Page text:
- What paper files do I need to keep?
- What are the four must have documents?
- How many years of medical records should you keep?
- Is it safe to throw away old utility bills?
- Do I need to keep old closing documents?
- What should you not shred?
- How long should you keep your bank statements?
- What papers should you keep and for how long?
- What papers to save and what to throw away?
- How long should you keep bills before shredding?
- Should I shred old utility bills?
- Should I keep old medical bills?
What paper files do I need to keep?
Here’s a guide of which financial documents to keep and for how long.Receipts.
Home Improvement Records.
Credit Card Statements.
Investment and Real Estate Records.
Bank Statements.More items…•.
What are the four must have documents?
Four key estate planning documents that everyone should have in placeA will. What is a will? … An enduring power of attorney (EPOA) What is an enduring power of attorney? … An appointment of medical treatment decision-maker. What is a medical treatment decision-maker? … An advanced care directive (ACD)
How many years of medical records should you keep?
seven yearsFederal law mandates that a provider keep and retain each record for a minimum of seven years from the date of last service to the patient.
Is it safe to throw away old utility bills?
Most experts suggest that you can shred many other documents sooner than seven years. After paying credit card or utility bills, shred them immediately. … After one year, shred bank statements, pay stubs, and medical bills (unless you have an unresolved insurance dispute).
Do I need to keep old closing documents?
The U.S. government recommends that you hang on to any deeds as long as you own the property. But if you’ve paid off your mortgage, and the deed to your property has been recorded in land records, the documents can be tossed. That’s because most municipalities have copies of these documents available online.
What should you not shred?
Be sure to lock up any important documents that you don’t shred, including birth and death certificates, adoption papers, marriage and divorce papers, citizenship papers, Social Security cards, tax-related documents, deeds and titles, and financial statements.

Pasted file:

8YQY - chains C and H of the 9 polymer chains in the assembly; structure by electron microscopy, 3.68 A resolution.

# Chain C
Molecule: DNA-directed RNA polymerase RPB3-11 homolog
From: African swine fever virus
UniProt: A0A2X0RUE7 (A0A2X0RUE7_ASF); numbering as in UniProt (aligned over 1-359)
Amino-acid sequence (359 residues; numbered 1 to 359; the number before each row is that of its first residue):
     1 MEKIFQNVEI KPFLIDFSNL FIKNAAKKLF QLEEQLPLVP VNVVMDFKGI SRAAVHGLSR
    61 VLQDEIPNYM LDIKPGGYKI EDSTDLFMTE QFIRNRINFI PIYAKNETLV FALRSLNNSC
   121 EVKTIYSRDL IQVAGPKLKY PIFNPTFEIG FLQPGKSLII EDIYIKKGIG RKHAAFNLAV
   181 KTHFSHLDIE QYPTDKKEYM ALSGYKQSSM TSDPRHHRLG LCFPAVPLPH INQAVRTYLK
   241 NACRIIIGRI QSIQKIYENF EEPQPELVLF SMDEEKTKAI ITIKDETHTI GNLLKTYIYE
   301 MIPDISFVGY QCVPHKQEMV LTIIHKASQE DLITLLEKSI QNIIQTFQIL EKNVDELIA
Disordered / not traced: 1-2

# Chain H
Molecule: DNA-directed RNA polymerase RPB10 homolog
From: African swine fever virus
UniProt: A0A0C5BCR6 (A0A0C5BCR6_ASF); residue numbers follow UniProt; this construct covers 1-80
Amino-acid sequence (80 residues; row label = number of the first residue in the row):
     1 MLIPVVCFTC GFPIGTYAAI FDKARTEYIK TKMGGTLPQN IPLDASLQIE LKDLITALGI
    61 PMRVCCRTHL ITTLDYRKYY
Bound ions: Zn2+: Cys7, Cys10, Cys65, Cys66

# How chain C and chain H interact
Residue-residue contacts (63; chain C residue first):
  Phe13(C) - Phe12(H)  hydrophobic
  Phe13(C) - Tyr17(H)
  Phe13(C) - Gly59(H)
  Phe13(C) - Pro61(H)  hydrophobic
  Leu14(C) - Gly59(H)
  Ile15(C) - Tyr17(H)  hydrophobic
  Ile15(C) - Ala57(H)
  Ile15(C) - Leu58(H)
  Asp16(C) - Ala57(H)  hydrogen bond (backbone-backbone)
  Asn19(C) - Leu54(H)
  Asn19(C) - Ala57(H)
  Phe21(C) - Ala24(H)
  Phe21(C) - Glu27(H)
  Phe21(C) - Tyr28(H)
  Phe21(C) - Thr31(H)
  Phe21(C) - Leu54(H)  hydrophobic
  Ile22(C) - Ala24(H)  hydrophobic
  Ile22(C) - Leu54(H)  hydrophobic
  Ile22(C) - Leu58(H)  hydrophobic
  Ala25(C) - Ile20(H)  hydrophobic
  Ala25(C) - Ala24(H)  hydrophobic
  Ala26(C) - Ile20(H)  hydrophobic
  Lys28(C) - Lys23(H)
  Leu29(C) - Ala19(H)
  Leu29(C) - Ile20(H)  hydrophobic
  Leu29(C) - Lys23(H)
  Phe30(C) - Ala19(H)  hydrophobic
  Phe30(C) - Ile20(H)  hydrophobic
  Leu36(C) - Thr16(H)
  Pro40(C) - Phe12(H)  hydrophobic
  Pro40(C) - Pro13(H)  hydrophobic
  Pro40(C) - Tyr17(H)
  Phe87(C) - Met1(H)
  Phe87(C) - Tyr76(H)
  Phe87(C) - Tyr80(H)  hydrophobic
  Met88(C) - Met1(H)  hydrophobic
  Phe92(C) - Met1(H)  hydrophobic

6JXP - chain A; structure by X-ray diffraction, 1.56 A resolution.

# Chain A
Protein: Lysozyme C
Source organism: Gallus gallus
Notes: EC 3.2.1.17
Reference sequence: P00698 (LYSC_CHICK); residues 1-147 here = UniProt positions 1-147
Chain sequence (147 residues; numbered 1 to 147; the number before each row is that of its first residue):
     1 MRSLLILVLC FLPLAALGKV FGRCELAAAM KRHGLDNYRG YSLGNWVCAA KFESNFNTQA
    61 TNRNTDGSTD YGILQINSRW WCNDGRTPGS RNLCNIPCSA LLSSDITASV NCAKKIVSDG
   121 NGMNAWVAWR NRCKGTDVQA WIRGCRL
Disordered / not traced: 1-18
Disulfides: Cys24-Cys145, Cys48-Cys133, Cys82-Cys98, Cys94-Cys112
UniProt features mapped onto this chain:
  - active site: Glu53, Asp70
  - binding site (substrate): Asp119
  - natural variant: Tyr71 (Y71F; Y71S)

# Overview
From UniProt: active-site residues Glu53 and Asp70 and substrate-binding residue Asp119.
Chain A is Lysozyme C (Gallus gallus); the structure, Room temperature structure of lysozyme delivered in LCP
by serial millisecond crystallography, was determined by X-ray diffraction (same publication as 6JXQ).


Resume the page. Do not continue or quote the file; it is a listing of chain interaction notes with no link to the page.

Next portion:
How long should you keep your bank statements?
one yearKey Takeaways. Most bank statements should be kept accessible in hard copy or electronic form for one year, after which they can be shredded. Anything tax-related such as proof of charitable donations should be kept for at least three years.
What papers should you keep and for how long?
Store 3–7 years: supporting tax documentation Knowing that, a good rule of thumb is to save any document that verifies information on your tax return—including Forms W–2 and 1099, bank and brokerage statements, tuition payments and charitable donation receipts—for three to seven years.
What papers to save and what to throw away?
Important papers to save forever include:Birth certificates.Social Security cards.Marriage certificates.Adoption papers.Death certificates.Passports.Wills and living wills.Powers of attorney.More items…•
How long should you keep bills before shredding?
One yearBills: One year for anything tax or warranty related; all other bills should be shred as soon as they have been paid. Credit card bills: Shred immediately when paid. Home improvement receipts: Keep until the home is sold. Investment records: Seven years after you’ve closed the account or sold the security.
Should I shred old utility bills?
You probably already know that you should always shred documents that contain your name and address or financial information, such as bills and bank statements. … There are many types of document that you should dispose of securely – not just those that contain obvious confidential information.
Should I keep old medical bills?
Keep medical bills until you have paid the bill in full. Hang on to them for an additional year, especially if you plan on deducting the expenses on your income tax return. … Unlike medical bills, EOBs should be kept from three to eight years after your procedure, or indefinitely if you have a reoccurring condition.